The bizarre, wonderful life of Hunter S. Thompson

The godfather of gonzo journalism also happens to be one of the weirdest people who has ever walked the earth. Hunter S. Thompson didn’t only leave a mark on the literary and journalistic world, but on the world at large, becoming notorious for his famous antics beyond his publications. He owned a monkey with alcoholism, opened fire on his snooty neighbor’s mansion, wrote a scathing obituary for Nixon, turned a washing machine into a car, spent millions on illegal substances, almost drowned during a tropical storm, lit a famous yacht on fire, and joined a dangerous biker gang while writing ‘Hell’s Angels’ (1967)...and this is just scraping the surface. While every facet of his life was strange beyond comprehension, some events stand out more than others, becoming defining moments in Thompson’s public career. These are a few of the most bizarre moments from the life of journalism’s oddest writer, Hunter S. Thompson.


The time he ran for Sheriff

Thompson owned a permanent residence in Pitkin County, Colorado. In 1970, he decided to run for Sheriff there. Despite having no political experience, Thompson felt that he was up for the challenge. He ran under what he called the “Freak Power” ticket, meant to uplift the counter-culture kiddos of the 1960s. Thompson shaved his head completely so that he could refer to the incumbent Sheriff as his “long-haired opponent,” almost never using their real name. He announced that, if he were elected, he would cover the roads in grasses, get rid of highrises that blocked pleasant views of the colorado mountains, and would—in his greatest promise of all—rename Aspen “Fat City” to draw attention to those businesspeople ruining the local ecology.

Unsurprisingly, his entire campaign was propelled by his propensity for satire. He made numerous efforts to draw attention to the ways that local government is flawed and, at times, nothing more than a popularity contest. Although the election existed on a smaller scale, his whacky campaign drew attention across the country. A bomb threat was even taken out against the city by a group that promised to blow up Pitkin County if Thompson was elected.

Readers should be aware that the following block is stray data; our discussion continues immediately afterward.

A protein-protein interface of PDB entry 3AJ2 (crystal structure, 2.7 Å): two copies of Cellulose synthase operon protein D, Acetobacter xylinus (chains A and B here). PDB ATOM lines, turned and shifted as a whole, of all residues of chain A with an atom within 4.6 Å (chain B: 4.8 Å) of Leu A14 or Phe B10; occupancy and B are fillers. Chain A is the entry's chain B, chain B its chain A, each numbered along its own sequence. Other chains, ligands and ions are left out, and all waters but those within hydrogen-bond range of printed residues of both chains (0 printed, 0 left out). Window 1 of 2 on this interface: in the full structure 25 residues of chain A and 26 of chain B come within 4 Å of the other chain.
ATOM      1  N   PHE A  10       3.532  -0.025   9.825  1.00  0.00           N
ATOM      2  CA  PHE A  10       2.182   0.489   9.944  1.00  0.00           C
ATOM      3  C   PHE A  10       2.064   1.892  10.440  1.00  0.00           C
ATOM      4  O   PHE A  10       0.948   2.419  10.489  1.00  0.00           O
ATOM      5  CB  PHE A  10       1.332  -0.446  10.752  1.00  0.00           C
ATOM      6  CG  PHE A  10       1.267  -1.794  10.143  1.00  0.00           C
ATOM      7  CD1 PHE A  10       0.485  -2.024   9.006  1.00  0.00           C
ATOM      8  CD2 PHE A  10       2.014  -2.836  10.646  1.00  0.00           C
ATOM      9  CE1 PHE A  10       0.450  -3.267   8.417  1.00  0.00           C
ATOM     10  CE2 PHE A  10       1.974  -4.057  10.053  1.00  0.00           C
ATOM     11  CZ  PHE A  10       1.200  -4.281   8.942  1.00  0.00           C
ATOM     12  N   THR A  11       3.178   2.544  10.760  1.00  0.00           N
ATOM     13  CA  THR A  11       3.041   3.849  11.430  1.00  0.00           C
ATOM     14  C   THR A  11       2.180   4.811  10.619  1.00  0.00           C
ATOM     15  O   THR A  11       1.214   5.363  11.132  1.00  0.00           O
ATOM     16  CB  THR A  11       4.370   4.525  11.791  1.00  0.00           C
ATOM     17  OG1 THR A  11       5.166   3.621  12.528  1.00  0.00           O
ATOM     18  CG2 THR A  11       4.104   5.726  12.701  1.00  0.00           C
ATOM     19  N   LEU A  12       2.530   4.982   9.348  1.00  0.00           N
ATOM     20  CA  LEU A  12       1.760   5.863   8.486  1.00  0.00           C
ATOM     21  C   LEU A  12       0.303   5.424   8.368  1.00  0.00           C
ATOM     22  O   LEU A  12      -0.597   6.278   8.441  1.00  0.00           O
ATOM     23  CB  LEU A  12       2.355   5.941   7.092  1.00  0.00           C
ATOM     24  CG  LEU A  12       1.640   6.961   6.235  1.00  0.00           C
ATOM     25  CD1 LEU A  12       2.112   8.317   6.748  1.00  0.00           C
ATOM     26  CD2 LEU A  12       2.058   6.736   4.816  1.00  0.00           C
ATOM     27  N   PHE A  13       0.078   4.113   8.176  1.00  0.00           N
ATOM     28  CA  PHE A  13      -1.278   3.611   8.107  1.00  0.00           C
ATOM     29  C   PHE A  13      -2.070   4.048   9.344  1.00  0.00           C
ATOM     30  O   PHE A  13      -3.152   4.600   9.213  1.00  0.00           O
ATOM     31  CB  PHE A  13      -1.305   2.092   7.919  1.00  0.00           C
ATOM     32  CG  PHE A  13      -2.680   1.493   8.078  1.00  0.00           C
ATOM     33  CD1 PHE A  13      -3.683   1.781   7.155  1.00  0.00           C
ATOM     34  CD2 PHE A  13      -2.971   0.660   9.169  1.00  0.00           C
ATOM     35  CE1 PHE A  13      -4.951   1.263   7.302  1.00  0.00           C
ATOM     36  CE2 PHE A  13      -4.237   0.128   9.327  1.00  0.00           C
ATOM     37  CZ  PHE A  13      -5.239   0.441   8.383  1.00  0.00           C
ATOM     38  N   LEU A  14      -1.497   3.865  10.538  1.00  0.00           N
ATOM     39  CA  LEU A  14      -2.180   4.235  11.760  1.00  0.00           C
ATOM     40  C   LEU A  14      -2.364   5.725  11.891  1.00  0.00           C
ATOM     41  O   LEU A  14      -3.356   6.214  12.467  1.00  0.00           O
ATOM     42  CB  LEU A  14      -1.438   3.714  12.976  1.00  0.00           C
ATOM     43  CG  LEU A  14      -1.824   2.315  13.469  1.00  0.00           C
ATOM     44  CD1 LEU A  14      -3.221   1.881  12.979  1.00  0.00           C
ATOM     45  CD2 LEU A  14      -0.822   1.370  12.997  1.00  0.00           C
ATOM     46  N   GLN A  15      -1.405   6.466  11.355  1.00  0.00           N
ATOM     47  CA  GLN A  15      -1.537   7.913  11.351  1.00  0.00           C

In an article he wrote for Rolling Stone, “Freak Power in the Rockies,” Thompson said: “Why not challenge the establishment with a candidate they’ve never heard of? Who has never been primed or prepped or greased for public office? And whose lifestyle is already so weird that the idea of 'conversion' would never occur to him? In other words, why not run an honest freak and turn him loose, on their turf, to show up all the normal candidates for the worthless losers they are and always have been?”

Despite his favorable public persona, Thompson didn’t get to pull through with his promises. On election day, Thompson lost by a mere four points. After he lost, he reset his sights on running for the presidency, but this goal never took off.


The time he interviewed an agitated Keith Richards

In 1993, ABC commissioned Hunter S. Thompson to interview the legendary member of the Rolling Stones, Keith Richards. Unfortunately, at the last minute, the uber-rich rocker decided that he wanted more money to do the interview or he wouldn’t be talking to Thompson at all. Richards went so far as to lock himself in his dressing room so that no one could have access to him. While some publications may have agreed to the wish for an increased salary (it was Keith Richards, after all), Thompson was not happy with his sudden and blunt desire to ask for more cash. Instead of complying with Richards’ demands, Thompson decided to draw him out of his dressing room his own way. Thompson found a recording of a pig being slaughtered and began to blast it through a megaphone right outside of Richards’ door. Before long, the sound became unbearable, and Richards was forced to open up the door to tell Thompson to get lost. However, the second that he pried it open, Thompson began to conduct the interview, not missing a beat. He wasn’t one of the most successful journalists of the 20th century for nothing.